Subscribe to Cary W Porter blog

Hard lessons from the Zillow fiasco: Why Zillow and Redfin pricing is wrong, and how homebuyers and sellers can avoid the same mistake when pricing a property in 2023

Key Takeaways

  • The Redfin Estimate and the Zillow Zestimate calculate a home’s market value by using publicly available information and user-submitted data.
  • Both tools are often used by buyers when shopping for a home.
  • Redfin’s median error rate is 2.28% for on-market homes, while Zillow’s is 1.9%, according to the two companies as of this writing.
  • Neither home value estimator can or should replace a professional appraisal.

If you’ve ever wondered what you could get for your home, you probably pulled up the real estate listing site Zillow to check its Zestimate or possibly looked at Redfin and the estimate offer there.

With either the Redfin Estimate or the Zillow Zestimate, the estimated value of any given home is only as accurate as the available data. If your home has additions or renovations that don’t show up in the data, then its estimated value will not reflect those changes. 

Errors do happen, so your value also may be low because of outdated or incorrect information about its previous sales prices or tax history. 

These algorithm-fueled pricing tools estimate values for millions of homes across the country and are popular resources for homebuyers and sellers alike.

However, determining a home’s value is a delicate process — not something easily accomplished at the push of a button.

Problems with Zillow’s “Zestimates” forced it to shut down its home-buying business and lay off a quarter of its staff. Zillow (ZG) stock plunged 80% from its peak value.

Here's why it was so hard for Zillow and Redfin to accurately predict home prices and what you can learn for when you buy, sell or refinance.

Factors That Affect Your Online Home Value

While Zillow and Redfin don’t publicly share the specifics of how their algorithms evaluate and weight information, these are some of the factors that can come into play:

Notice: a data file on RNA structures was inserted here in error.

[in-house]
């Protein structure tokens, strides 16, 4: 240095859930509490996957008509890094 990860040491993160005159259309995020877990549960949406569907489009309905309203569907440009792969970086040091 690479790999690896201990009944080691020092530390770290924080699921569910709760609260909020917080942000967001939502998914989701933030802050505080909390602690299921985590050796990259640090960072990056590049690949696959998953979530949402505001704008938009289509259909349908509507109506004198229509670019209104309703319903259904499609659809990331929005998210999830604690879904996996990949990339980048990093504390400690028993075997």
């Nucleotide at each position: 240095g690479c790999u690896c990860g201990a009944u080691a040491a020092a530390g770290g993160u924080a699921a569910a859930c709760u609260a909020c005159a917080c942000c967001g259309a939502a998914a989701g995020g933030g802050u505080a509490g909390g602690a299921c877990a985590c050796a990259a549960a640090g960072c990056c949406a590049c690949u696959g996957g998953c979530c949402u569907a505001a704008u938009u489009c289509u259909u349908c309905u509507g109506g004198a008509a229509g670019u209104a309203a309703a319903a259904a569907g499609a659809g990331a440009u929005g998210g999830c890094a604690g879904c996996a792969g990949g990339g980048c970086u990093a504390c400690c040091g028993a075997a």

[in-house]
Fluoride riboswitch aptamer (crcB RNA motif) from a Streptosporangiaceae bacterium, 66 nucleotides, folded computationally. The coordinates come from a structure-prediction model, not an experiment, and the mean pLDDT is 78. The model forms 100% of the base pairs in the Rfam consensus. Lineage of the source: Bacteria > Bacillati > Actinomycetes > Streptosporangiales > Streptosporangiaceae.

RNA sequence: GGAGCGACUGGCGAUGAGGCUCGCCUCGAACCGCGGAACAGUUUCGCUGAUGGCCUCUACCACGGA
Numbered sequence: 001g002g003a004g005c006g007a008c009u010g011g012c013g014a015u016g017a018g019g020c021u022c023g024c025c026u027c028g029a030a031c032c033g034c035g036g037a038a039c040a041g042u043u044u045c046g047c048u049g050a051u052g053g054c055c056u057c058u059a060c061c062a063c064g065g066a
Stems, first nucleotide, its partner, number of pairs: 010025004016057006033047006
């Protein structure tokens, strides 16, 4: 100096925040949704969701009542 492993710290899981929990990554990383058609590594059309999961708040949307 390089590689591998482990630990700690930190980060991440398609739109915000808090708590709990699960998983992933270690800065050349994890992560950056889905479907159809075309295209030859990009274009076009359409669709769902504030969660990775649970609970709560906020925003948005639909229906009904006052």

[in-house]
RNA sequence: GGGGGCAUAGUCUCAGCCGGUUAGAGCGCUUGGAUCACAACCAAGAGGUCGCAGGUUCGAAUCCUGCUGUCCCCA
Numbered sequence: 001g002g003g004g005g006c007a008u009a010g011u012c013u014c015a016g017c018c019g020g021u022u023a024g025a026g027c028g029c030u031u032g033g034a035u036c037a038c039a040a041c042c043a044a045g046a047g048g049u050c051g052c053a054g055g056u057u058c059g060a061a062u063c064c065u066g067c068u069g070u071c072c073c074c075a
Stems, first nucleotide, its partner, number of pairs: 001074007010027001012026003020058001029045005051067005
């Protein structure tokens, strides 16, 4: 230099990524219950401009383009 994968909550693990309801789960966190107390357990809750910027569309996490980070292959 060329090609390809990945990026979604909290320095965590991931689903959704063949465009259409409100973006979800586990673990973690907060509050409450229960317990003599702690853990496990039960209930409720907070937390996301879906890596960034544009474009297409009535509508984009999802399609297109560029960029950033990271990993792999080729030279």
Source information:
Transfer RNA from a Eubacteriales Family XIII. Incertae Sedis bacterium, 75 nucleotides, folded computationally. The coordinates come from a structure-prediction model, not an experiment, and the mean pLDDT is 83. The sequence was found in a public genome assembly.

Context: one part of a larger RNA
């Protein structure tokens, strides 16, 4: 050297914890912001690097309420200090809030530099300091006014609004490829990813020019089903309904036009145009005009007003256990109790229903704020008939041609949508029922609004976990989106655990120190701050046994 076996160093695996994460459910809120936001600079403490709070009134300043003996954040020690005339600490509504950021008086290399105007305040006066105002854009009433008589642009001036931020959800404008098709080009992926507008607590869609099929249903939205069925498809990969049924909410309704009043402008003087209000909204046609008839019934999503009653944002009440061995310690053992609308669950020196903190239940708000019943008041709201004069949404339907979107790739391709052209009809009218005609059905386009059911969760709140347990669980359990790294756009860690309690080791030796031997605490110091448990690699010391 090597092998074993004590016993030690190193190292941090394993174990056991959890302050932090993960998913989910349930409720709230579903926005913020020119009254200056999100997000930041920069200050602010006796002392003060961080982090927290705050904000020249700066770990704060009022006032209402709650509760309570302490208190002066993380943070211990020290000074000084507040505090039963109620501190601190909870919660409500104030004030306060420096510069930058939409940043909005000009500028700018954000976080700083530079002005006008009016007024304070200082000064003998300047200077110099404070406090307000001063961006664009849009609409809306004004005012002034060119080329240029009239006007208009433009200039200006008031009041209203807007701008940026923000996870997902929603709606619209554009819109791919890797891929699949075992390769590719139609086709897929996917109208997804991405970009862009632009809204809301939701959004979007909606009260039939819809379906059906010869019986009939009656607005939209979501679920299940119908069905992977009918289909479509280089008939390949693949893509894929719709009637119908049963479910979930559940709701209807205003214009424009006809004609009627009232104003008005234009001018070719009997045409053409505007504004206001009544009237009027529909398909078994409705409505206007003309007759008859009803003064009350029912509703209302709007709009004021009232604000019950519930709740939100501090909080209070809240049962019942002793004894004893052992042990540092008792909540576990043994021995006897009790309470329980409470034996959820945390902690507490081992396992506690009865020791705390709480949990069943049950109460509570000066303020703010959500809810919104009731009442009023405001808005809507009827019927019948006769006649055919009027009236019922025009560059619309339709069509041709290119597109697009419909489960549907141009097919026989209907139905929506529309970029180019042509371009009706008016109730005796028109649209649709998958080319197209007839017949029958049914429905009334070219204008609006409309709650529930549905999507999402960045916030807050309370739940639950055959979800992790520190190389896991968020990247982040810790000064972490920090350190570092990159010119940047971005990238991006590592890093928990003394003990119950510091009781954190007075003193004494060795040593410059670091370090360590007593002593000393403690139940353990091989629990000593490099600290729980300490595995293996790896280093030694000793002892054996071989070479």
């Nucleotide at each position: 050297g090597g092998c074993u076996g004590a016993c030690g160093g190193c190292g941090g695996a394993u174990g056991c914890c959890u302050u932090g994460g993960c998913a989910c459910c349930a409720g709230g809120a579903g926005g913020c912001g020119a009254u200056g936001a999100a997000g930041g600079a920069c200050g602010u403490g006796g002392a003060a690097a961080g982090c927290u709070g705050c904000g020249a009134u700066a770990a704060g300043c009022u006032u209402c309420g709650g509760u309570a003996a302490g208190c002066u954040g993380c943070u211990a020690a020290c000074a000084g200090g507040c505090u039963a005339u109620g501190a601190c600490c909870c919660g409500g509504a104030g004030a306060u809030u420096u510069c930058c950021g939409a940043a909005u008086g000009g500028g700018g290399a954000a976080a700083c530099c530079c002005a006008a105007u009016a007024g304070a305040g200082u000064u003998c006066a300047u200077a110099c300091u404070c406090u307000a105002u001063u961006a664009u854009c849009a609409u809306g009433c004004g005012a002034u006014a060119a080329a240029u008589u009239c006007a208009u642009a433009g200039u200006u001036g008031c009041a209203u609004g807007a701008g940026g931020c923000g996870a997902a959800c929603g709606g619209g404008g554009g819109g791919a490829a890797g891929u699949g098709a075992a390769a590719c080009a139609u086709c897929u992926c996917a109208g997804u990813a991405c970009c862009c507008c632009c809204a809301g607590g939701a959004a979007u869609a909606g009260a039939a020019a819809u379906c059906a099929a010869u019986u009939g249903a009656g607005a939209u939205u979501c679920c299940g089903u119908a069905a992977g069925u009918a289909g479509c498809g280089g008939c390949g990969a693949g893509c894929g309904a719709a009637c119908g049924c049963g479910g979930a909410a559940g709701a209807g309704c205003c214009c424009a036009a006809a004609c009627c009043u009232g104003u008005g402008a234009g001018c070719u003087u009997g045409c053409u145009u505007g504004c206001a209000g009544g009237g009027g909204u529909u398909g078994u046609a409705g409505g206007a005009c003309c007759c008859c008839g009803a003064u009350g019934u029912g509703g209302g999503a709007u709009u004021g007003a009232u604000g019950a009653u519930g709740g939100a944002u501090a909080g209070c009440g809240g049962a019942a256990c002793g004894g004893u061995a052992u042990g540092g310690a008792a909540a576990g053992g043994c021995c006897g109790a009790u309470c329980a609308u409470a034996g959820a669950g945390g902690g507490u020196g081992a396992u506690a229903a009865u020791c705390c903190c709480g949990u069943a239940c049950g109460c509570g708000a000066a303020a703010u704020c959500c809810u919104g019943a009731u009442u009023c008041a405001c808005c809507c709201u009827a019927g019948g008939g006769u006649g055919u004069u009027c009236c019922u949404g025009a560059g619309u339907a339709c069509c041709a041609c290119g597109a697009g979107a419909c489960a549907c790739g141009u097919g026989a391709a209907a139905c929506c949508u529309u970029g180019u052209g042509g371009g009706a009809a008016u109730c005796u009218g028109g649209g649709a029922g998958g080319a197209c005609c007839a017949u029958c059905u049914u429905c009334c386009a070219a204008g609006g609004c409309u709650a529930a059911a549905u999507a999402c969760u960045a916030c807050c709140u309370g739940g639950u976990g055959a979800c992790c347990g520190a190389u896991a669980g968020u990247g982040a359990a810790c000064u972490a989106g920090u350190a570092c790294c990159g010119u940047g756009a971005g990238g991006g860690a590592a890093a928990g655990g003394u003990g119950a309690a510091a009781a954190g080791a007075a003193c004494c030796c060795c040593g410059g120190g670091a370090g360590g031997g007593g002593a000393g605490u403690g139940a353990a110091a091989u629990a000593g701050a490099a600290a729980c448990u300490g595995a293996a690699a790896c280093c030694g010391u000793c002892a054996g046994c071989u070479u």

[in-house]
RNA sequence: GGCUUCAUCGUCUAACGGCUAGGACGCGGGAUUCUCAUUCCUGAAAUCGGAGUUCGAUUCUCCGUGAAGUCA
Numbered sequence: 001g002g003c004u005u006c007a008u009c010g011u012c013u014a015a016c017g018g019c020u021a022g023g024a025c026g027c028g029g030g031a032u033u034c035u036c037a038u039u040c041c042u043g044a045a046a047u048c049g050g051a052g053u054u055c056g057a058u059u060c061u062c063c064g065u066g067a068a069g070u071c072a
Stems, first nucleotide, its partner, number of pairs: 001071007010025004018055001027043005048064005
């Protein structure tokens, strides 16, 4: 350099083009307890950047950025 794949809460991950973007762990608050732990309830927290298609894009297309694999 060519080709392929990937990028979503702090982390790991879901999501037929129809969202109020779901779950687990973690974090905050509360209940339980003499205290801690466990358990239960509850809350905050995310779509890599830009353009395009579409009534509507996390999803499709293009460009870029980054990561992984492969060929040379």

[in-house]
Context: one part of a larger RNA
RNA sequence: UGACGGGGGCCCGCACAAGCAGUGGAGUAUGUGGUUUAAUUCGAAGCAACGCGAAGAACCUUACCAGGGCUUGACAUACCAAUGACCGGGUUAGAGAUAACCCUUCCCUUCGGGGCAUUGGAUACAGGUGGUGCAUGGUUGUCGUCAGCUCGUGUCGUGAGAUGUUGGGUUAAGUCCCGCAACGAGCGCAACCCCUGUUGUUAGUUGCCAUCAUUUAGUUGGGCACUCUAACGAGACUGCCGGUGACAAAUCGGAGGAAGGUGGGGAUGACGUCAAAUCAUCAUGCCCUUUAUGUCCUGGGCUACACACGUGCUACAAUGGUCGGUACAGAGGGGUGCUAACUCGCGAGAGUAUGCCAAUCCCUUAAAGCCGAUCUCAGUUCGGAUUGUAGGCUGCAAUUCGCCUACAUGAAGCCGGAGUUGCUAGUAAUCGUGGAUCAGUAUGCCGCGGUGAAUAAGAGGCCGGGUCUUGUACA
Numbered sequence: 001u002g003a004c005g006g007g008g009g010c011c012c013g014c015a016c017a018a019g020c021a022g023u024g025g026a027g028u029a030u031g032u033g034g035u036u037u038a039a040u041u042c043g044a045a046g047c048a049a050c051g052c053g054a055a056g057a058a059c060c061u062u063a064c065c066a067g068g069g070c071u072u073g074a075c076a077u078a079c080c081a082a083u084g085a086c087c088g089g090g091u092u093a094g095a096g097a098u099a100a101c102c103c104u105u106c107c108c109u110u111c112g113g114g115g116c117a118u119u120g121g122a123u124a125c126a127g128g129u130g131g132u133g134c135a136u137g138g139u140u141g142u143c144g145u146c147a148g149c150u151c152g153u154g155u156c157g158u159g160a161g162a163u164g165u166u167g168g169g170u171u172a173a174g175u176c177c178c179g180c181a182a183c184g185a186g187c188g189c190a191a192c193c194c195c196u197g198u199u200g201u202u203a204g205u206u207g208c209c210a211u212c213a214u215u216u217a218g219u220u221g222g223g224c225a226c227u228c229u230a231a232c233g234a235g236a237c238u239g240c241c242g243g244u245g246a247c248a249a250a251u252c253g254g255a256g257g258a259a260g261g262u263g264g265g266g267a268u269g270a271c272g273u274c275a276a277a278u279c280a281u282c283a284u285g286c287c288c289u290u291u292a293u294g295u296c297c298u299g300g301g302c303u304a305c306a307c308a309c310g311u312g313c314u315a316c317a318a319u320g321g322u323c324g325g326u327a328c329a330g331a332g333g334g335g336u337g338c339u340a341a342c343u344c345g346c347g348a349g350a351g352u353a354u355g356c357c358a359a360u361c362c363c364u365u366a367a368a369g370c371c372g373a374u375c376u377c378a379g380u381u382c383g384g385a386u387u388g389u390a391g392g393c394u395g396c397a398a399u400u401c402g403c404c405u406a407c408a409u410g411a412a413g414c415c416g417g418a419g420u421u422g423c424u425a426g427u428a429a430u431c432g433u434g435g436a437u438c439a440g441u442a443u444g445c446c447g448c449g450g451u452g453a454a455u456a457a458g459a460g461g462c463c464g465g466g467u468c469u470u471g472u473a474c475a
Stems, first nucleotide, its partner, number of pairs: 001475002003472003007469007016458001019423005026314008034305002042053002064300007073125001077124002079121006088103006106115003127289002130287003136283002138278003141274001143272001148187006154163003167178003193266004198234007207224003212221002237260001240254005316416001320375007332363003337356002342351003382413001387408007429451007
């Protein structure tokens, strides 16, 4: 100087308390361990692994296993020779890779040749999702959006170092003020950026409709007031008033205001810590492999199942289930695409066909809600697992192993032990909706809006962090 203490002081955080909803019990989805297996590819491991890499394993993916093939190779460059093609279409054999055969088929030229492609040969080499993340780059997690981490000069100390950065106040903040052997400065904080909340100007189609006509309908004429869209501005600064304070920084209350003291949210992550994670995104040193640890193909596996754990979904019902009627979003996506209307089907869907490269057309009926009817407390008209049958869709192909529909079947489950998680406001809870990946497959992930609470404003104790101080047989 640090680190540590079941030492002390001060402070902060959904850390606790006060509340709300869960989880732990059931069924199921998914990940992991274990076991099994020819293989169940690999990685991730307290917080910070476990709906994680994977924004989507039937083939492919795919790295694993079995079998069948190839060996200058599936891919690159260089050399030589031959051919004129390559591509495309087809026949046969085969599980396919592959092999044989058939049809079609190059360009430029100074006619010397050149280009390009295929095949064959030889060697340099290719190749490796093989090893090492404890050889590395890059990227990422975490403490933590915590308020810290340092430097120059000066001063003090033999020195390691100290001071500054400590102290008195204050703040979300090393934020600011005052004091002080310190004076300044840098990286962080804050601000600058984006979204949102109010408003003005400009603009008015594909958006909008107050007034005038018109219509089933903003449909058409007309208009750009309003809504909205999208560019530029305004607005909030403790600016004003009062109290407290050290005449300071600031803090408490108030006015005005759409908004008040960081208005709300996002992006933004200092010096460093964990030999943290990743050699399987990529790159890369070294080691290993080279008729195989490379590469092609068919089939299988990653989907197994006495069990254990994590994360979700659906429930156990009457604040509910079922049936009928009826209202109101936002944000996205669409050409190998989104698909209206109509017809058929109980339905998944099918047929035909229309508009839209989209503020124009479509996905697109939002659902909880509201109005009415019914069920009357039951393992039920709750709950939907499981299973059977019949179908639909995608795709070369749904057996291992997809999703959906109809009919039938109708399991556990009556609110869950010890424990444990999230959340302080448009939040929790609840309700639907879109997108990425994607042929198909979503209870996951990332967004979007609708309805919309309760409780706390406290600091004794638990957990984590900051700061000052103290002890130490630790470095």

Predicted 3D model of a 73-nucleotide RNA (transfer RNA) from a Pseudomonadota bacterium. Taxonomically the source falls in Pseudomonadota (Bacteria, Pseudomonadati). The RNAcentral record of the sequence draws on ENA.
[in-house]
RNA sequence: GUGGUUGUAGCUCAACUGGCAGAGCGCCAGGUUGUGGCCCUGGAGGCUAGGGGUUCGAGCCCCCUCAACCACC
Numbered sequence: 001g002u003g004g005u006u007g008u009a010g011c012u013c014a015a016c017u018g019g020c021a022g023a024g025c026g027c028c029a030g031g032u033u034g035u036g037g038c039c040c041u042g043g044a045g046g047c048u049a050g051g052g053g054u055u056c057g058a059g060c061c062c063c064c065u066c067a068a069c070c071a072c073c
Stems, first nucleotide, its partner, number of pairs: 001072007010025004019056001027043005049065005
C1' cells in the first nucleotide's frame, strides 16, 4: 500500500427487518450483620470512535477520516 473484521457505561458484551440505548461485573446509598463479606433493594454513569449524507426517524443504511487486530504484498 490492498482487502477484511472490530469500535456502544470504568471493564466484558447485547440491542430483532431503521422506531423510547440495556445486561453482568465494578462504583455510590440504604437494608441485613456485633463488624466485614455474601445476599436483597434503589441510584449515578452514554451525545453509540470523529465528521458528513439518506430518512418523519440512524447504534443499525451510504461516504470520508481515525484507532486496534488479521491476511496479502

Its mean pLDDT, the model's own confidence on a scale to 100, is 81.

• Home Characteristics. Your home’s location, square footage, number of bedrooms, and any special features—such as a pool—will affect its value. 
  • Length on Market. How long your home has been listed on the market and gone unsold can have a significant impact on its listed value.
  • Off-Market Data. If your home isn’t currently on the market, Zillow and Redfin will use tax assessments, previous sales prices, and other publicly available data to estimate its value. 
  • Market Trends. Redfin and Zillow home value estimates can fluctuate based on market trends. For example, seasonality can affect home prices; houses tend to sell for more in the summer and less in the winter.3

What went wrong at Zillow?

In 2019, Seattle-based Zillow launched its iBuyer business, called Zillow Offers, to purchase homes directly from owners, make repairs and put them back on the market.

Zillow was so confident in its pricing algorithm that it said its Zestimates would serve as the initial offer price on eligible homes. That didn’t last.

The company announced in 2021 that it was exiting the iBuying business. In a quarterly earnings call, CEO Rich Barton said Zillow was unable to correctly forecast future home prices amid volatility in the pandemic-driven housing frenzy.

Indeed, an unexpected desire for new housing by work-from-home Americans, combined with ultralow mortgage rates, drove U.S. housing prices to new highs.

Rick Sharga, founder and CEO of CJ Patrick Company and former executive with RealtyTrac, said Zillow’s business model was flawed, noting on his company’s site that house-flipping investors often pay too much and underestimate the time and cost to ready a home to sell.

“Zillow Offers appears to have made both mistakes and done so at a large enough scale to result in hundreds of millions of dollars of losses,” Sharga wrote.

Zillow appears to have learned a few things since moving on from iBuying and analysts are optimistic about the company's stock price and overall direction in 2023.

The best ways to determine a home’s value.

One lesson stands out from the Zillow fiasco: Property values can change fast. Do your homework on fair market value.

Find a qualified real estate agent.

Your real estate agent must know your neighborhood. Good real estate brokers analyze recent similar property sales to recommend a list price.

At The Cascade Team Cary Porter teaches brokers to use an 18 point assessment to determine home value. Our 18-point analysis will bring you the most accurate assessment possible when it comes to your home’s value. We factor in ( Sold Homes, Active, Pending, Pending Inspection, Builder, Size, Beds, Baths, Upgrades, Year Built, Schools, Lot Size, Assessments, Conditions, View, Curb Appeal, Title Issues, and Easements).

Market Snapshot | Home Value Report | Sammamish Home Values (